It’s a normal weekday morning, so when the Rev Craig Hooper stands out the front of Mount Druitt Anglican he sees dozens of cars driving up and down the street, and lots of kids walking past with parents and carers, on their way to school. 

It’s busy, everyday suburban life. But it’s also life in one of the most socially and economically challenged parts of the Diocese. 

Mr Hooper has recently come as rector to Mount Druitt, with his wife Sandra. He had been part of the Ministry in Socially Disadvantaged Areas Committee – which was set up in 2017 to seek out ways for ministry to become more sustainable, effective and well-resourced in areas of social challenge. Mount Druitt was one of the 30 parishes the committee was set up to support.   

Developing gospel work that sees people follow Jesus

“This disadvantage isn’t just about income,” explains Bishop Peter Hayward, the committee’s chairman. “It includes things like the level of unemployment, the availability of technology, people’s education level and a range of generational factors. We want to encourage ministry in these areas and continue to develop gospel work that sees people follow Jesus. It’s as simple as that.” 

Mr Hooper will work part-time at Mount Druitt and part-time as a consultant with the Centre for Ministry Development at Moore College – supporting ministers and ministry in areas of social challenge. He has been joined in the parish by Coz Crosscombe, an Australian with 25 years’ experience in the US working in challenging urban environments, who will also split his time between Mount Druitt and consulting work.  

Says Mr Hooper: “Christians in Mount Druitt are very open about their difficulties and challenges. But they see where being a Christian makes a difference and understand the transformation God brings, and that it’s a slow process. Non-believers too, in my experience... you don’t have to convince them that there is brokenness and problems in areas of social and economic difficulty. 

“They’re not always open to repenting and believing in Christ, but there’s an openness to speaking about the Lord.”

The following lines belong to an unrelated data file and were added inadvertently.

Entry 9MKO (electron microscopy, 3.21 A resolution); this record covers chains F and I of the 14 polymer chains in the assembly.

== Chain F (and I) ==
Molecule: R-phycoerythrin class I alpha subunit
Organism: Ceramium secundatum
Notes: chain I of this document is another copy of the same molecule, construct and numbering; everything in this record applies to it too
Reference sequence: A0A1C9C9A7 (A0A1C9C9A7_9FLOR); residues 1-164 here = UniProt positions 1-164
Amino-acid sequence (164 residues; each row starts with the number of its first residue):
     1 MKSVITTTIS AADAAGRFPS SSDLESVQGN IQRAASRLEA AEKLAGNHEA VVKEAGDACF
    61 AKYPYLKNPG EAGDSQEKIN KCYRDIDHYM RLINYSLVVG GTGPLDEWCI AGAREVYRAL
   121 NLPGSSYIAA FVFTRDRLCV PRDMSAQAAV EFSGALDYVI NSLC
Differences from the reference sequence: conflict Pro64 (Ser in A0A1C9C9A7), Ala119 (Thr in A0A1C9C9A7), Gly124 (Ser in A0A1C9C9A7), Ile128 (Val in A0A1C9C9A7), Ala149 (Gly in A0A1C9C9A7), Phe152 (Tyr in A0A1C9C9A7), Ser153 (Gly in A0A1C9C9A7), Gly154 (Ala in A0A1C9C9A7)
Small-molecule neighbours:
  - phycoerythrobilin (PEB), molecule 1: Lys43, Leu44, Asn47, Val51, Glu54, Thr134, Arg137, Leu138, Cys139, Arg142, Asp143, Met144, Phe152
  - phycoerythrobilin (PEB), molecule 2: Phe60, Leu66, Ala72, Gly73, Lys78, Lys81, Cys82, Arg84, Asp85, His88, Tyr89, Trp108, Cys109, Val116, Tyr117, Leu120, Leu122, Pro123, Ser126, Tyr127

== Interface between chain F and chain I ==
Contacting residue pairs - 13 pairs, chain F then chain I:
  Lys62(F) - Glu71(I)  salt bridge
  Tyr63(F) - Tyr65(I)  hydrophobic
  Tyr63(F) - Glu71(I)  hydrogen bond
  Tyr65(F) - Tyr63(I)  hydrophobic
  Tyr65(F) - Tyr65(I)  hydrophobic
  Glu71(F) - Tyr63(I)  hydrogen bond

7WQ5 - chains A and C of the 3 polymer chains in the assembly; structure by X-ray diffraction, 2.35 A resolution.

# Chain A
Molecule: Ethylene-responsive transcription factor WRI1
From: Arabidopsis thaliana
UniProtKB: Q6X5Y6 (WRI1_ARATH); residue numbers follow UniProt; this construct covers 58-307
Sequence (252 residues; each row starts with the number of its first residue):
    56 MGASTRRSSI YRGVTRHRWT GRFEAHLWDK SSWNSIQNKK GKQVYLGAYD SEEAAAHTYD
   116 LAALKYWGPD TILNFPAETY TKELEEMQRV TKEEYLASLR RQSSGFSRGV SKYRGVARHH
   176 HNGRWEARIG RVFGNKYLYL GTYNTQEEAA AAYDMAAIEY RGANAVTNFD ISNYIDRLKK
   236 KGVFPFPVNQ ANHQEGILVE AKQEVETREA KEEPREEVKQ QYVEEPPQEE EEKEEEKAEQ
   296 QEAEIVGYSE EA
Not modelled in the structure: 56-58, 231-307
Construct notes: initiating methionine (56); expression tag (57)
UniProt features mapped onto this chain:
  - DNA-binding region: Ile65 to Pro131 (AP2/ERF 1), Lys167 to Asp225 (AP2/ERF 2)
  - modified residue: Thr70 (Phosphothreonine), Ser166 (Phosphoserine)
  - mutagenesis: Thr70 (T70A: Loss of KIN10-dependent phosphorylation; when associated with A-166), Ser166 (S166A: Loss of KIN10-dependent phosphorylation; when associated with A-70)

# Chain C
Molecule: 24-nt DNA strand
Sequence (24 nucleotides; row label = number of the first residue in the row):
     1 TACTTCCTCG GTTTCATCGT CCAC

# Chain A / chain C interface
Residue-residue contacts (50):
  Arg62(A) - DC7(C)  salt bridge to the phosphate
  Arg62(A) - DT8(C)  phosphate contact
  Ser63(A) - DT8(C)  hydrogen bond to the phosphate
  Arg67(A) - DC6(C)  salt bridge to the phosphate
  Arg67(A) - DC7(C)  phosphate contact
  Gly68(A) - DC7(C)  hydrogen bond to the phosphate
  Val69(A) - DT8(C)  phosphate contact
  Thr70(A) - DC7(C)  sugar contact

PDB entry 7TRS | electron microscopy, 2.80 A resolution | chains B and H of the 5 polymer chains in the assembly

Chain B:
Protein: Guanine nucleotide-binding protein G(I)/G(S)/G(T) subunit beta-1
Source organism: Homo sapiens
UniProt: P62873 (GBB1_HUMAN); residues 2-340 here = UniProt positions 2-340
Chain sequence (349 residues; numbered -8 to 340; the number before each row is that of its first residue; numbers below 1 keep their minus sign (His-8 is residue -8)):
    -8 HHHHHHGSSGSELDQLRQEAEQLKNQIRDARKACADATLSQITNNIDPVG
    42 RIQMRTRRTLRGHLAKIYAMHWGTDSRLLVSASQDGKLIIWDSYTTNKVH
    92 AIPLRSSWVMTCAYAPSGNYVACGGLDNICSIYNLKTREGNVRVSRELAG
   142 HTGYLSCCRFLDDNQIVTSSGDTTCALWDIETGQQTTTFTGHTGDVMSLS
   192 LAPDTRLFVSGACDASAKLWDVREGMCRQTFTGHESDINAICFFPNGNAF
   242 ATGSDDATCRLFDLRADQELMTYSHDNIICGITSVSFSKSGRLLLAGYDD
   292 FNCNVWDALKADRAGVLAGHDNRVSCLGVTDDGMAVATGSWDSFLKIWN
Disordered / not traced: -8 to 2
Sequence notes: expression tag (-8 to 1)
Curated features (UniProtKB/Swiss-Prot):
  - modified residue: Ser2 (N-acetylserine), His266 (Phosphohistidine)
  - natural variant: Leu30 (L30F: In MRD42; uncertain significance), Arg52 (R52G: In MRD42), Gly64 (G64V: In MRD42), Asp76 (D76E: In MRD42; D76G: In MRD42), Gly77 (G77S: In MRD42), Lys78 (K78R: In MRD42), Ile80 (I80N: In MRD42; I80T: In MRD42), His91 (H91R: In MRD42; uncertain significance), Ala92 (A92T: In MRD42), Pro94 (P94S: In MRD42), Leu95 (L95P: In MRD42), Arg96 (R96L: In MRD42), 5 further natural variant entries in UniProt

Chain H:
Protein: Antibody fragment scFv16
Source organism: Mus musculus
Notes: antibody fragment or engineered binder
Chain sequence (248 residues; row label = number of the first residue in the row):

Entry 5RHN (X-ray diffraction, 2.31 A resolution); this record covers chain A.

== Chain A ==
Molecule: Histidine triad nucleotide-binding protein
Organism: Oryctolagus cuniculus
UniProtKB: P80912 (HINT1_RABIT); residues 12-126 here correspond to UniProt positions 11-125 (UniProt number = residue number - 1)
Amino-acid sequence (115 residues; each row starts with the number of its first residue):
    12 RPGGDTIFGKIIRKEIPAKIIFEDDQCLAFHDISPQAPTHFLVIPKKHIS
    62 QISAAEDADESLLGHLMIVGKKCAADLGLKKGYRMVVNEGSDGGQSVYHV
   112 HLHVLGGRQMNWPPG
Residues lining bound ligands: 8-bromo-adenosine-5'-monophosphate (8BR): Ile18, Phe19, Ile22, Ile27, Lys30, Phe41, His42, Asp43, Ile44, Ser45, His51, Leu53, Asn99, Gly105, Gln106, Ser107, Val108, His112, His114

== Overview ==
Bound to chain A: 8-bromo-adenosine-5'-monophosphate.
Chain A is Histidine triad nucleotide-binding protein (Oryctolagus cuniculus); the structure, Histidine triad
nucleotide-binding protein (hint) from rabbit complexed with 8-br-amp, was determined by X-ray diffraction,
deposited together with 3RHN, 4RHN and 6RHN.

"There’s an openness to speaking about the Lord.”

It’s going to be a different kind of parish set-up, but one that Bishop Hayward hopes will bear fruit for the gospel and potentially be replicated elsewhere.

“We as a Diocese are committed to maintaining a parish in every community – that’s our commitment,” he says. “The committee is designed to sustain ministry and help develop ministry in tough areas, and this at a time when most other churches and denominations are withdrawing from these same areas.”

Mr Hooper adds that while the need for the gospel is the same everywhere, “The difference here is that the people we’re coming into contact with can have a lot of difficulties just living day to day. Many present as very broken, and their immediate needs can be quite overwhelming... The challenge is not to be overwhelmed by these issues but to see that they come as a person for whom Christ died and that, above all else, they need to be saved and have the gospel transform them.

“My role is to shepherd the flock – to love them in the Lord, help grow them in the Lord. We’re also using Coz’s skills in understanding community to look at ways to build on the connections we already have, looking to understand the community better so we can work out other ways to bring the gospel to the locals.”

Mr Hooper is grateful for the work and ministry at Mount Druitt of previous rectors, wardens past and present, church members and the parish’s “tireless” children’s worker Elizabeth Bognet. He is also keen to explore further partnerships with Anglicare, which has existing links to the parish through its mobile food pantry and an onsite dementia day care centre.  

In addition, there is the ongoing financial and prayer support received from the Western and Wollongong regional councils, Evangelism and New Churches, the parishes of Turramurra and King Street and a number of committed individuals – which he describes as “great blessings”.

“It’s like supporting missionaries overseas, where there’s long-term prayer and financial support needed. That’s what’s going to be needed here as well, but I’m okay with that because it provides the opportunity for Christians elsewhere to have the joy of gospel partnership.

“There are so many opportunities here, lots and lots of people – all loved by God, created by him and for him, but who probably haven’t heard the wonderful gospel yet.”